Start Date

30-11-2000 12:00 AM

Description

Each field has a unique weed community that is composed of several species, and each species is composed of numerous biotypes. Every management tactic, whether cultural, mechanical or chemical, is more effective on some weeds than others. Those weeds (species or biotypes) highly susceptible to a tactic will decline in prevalence, whereas those less affected will increase. Thus, weed communities are in constant flux in response to the weed management practices currently used. Failure to respond to these weed shifts frequently results in control failures and increased management costs.

DOI

https://doi.org/10.31274/icm-180809-738

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Nov 30th, 12:00 AM

Adaptation of Weeds to Management Practices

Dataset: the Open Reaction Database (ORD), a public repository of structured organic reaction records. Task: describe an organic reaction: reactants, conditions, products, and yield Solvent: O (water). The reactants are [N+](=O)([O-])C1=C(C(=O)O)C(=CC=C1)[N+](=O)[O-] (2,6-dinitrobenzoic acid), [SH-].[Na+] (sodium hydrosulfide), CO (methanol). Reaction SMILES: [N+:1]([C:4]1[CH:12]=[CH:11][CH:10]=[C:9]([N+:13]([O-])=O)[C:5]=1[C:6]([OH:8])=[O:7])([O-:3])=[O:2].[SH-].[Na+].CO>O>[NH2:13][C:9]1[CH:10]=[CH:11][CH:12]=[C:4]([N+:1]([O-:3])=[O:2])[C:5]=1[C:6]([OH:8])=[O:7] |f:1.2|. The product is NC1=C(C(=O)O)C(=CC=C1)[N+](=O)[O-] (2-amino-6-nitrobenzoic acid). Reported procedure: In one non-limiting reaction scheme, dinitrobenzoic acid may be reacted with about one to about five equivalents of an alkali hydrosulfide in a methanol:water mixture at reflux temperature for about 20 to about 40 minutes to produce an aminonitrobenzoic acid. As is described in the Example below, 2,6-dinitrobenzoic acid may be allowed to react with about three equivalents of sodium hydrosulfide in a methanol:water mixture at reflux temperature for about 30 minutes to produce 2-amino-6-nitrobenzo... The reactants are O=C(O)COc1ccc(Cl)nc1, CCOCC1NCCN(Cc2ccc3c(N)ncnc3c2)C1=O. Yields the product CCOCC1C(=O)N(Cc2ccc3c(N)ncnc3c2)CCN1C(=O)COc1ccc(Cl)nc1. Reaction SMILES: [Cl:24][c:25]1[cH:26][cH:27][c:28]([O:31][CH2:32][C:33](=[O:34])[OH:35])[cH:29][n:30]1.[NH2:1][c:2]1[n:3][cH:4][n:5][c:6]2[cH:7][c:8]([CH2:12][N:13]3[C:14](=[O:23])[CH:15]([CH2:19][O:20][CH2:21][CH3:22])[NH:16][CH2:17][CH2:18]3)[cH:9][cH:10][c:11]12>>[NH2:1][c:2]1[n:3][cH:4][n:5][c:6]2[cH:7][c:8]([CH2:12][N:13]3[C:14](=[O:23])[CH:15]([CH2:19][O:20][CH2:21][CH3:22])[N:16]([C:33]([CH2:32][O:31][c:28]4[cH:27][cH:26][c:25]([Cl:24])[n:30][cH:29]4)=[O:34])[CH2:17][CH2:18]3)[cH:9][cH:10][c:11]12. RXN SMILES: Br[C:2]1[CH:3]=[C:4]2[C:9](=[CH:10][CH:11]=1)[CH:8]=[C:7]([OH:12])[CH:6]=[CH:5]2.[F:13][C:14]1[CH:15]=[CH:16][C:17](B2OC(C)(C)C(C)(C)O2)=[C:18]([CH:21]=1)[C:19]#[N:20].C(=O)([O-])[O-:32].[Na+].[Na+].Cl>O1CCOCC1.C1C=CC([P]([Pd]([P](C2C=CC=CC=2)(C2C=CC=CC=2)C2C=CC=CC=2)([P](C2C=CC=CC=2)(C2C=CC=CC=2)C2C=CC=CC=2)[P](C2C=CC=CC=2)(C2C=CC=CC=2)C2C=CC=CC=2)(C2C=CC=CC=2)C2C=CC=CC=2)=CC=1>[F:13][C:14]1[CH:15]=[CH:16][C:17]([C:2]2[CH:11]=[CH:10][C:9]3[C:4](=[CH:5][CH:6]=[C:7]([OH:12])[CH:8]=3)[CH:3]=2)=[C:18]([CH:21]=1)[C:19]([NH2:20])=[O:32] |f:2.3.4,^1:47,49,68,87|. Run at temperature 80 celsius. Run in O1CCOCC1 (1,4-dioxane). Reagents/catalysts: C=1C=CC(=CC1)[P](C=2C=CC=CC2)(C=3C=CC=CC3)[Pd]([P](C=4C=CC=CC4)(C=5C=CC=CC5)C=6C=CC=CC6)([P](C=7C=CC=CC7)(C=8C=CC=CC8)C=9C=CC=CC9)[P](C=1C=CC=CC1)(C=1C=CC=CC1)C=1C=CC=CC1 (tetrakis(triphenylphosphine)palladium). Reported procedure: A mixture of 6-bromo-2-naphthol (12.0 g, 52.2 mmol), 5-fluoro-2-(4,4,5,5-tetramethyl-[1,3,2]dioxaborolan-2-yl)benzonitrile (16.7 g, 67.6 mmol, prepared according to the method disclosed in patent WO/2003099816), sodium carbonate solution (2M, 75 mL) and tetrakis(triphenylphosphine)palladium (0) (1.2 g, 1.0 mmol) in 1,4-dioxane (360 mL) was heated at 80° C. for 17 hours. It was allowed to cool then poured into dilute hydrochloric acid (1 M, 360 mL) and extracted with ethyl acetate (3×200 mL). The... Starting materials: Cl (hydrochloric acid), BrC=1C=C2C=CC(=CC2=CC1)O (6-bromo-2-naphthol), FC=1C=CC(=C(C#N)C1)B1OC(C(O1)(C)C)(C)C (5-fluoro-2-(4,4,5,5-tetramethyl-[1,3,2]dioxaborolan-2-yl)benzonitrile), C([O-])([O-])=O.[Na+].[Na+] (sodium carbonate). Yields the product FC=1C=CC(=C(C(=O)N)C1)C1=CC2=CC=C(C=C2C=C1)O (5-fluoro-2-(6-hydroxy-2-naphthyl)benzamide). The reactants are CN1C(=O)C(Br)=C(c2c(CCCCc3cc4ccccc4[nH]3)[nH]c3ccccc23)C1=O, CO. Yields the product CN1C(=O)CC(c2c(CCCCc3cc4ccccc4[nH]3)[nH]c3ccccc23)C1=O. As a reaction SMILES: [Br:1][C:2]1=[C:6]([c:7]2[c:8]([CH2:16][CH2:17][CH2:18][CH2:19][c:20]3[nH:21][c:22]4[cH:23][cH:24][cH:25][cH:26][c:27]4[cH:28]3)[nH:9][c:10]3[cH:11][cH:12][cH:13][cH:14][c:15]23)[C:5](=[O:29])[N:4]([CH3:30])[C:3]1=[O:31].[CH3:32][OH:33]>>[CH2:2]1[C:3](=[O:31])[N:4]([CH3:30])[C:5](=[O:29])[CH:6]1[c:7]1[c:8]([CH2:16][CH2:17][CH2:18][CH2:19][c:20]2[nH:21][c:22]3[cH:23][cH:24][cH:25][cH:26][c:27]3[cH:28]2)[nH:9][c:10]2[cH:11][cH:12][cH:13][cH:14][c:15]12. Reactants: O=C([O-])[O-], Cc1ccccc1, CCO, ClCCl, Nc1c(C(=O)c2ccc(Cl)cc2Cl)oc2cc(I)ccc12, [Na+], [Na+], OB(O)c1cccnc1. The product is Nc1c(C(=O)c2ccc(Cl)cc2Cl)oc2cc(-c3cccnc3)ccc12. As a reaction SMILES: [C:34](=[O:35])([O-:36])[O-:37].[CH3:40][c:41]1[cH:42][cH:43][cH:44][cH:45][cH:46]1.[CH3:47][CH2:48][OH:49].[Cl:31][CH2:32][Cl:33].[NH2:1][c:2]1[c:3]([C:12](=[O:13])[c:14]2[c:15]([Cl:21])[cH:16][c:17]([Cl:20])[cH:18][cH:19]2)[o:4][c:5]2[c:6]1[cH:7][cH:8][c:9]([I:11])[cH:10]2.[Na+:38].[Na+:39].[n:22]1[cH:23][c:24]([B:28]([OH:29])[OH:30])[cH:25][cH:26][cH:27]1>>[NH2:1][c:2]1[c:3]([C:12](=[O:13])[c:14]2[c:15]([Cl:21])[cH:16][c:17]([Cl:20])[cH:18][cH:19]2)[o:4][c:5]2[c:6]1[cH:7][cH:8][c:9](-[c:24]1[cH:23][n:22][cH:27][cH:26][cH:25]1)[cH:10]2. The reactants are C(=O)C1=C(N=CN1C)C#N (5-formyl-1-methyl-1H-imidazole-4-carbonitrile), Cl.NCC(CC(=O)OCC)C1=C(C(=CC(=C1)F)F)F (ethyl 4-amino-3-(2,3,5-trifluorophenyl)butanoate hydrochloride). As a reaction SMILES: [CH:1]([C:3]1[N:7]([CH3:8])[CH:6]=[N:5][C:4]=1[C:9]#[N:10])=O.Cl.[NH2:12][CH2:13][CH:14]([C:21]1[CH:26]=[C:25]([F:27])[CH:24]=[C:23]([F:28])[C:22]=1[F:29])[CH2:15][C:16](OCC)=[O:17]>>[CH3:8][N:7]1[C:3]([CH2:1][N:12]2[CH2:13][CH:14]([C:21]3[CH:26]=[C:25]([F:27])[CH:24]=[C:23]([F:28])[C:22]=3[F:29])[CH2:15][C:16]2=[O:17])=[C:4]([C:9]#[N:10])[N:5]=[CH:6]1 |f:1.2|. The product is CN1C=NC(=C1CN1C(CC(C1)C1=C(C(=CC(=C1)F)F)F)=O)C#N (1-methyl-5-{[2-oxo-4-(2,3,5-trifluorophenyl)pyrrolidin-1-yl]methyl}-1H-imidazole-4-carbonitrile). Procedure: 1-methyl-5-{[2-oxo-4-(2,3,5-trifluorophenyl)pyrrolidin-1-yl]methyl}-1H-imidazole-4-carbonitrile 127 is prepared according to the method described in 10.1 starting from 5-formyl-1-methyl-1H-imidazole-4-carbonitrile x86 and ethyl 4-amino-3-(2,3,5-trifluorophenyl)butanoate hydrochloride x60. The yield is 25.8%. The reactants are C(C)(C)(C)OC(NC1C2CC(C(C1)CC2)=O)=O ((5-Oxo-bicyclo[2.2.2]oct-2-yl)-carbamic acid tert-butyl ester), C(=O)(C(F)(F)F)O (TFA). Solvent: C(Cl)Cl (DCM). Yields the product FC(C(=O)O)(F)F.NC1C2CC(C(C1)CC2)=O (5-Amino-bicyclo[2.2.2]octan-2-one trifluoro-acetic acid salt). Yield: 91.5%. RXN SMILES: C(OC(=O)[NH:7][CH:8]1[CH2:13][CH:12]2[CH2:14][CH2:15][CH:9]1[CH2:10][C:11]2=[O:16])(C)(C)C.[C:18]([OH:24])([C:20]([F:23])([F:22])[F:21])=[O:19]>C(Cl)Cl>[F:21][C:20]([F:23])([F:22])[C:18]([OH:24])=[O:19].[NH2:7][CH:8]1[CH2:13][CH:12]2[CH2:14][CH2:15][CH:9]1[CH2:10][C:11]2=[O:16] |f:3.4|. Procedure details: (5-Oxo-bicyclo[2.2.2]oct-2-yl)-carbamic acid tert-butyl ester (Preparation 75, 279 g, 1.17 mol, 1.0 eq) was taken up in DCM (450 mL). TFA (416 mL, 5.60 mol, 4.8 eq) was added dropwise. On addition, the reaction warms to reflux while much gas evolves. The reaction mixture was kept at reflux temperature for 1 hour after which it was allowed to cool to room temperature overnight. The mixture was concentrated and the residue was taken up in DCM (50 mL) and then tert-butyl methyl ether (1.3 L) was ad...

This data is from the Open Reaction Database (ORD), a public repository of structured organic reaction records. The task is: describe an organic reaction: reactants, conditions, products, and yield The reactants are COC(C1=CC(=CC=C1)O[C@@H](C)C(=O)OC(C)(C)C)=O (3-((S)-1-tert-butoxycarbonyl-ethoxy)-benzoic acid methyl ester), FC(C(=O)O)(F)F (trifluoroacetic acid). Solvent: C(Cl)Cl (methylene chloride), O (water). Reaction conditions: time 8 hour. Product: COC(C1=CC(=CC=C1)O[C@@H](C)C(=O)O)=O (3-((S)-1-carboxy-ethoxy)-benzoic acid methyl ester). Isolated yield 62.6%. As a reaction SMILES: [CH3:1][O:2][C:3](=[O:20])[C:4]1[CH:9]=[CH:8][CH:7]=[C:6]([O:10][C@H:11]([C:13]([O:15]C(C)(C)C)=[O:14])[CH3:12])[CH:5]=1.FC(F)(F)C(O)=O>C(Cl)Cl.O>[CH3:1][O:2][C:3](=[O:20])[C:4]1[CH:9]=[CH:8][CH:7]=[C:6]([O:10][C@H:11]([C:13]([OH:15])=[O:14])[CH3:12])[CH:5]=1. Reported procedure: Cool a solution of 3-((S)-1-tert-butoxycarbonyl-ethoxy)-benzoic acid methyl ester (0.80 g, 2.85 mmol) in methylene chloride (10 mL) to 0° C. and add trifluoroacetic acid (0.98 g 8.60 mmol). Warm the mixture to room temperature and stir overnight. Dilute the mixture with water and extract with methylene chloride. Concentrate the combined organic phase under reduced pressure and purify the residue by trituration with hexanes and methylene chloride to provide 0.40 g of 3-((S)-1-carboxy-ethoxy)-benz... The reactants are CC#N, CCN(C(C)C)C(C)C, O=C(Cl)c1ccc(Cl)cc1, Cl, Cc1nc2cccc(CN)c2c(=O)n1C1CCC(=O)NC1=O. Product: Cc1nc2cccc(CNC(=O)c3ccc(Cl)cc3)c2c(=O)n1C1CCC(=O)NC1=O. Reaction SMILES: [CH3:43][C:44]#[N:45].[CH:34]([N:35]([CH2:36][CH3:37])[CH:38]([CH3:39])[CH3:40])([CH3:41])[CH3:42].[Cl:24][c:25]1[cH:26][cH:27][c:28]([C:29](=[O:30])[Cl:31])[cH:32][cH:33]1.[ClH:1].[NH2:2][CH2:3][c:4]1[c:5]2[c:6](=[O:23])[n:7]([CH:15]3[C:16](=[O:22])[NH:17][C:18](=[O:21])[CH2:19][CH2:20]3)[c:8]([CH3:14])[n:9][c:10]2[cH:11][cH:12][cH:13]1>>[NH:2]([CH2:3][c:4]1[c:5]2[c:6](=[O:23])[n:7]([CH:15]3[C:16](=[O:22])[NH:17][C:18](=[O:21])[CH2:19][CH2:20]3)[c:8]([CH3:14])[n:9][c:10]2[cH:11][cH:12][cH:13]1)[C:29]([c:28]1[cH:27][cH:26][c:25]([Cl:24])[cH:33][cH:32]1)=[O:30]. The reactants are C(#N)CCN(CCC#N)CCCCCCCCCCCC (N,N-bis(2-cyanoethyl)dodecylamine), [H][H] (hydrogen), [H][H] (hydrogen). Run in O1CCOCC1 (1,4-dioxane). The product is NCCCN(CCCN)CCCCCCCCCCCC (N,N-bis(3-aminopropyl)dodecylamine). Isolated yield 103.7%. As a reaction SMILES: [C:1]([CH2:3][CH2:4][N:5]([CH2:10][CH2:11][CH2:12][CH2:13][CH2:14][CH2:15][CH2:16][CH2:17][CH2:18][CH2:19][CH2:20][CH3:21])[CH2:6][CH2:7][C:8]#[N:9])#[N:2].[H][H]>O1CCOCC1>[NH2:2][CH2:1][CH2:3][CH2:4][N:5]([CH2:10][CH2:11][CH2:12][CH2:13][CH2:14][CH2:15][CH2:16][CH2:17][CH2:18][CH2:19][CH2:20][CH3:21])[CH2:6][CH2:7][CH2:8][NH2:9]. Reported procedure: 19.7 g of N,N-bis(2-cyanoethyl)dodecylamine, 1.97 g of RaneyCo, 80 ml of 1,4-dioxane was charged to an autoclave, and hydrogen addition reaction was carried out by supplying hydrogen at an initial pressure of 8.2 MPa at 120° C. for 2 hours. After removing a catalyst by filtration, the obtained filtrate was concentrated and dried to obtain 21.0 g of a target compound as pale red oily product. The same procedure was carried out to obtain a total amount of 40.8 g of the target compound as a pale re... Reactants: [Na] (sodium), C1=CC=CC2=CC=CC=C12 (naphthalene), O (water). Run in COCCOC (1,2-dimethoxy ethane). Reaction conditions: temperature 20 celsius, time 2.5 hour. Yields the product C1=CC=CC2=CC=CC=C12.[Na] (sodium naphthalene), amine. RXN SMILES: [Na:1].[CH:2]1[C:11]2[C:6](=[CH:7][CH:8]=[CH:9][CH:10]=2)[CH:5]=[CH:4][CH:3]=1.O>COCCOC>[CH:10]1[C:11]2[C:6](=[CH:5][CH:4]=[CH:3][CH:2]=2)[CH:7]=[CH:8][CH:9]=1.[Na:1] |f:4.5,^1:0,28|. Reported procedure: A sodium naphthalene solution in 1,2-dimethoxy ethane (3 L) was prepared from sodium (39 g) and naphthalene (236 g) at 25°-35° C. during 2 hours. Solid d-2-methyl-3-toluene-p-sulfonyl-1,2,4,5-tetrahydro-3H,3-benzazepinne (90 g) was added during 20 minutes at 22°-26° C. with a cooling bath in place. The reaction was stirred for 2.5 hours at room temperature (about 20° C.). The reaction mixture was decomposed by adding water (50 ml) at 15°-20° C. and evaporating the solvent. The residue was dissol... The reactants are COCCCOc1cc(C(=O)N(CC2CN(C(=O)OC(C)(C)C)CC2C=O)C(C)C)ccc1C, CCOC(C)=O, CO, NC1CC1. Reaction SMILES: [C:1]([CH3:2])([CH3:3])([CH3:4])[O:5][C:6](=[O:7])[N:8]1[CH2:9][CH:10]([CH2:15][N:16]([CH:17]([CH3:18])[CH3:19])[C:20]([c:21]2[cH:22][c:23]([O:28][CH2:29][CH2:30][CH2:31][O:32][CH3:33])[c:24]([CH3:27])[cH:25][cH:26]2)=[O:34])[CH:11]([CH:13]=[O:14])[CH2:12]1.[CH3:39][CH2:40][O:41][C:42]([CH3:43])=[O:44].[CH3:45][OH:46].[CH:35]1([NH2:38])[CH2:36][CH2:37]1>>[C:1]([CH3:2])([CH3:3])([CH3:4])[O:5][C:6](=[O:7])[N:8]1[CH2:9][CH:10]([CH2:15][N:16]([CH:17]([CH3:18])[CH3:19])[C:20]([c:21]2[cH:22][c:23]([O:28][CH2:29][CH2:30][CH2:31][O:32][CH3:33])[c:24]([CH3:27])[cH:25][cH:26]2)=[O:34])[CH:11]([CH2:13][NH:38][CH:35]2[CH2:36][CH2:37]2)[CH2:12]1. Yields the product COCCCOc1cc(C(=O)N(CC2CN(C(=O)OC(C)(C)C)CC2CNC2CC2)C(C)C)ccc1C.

Each field has a unique weed community that is composed of several species, and each species is composed of numerous biotypes. Every management tactic, whether cultural, mechanical or chemical, is more effective on some weeds than others. Those weeds (species or biotypes) highly susceptible to a tactic will decline in prevalence, whereas those less affected will increase. Thus, weed communities are in constant flux in response to the weed management practices currently used. Failure to respond to these weed shifts frequently results in control failures and increased management costs.

 

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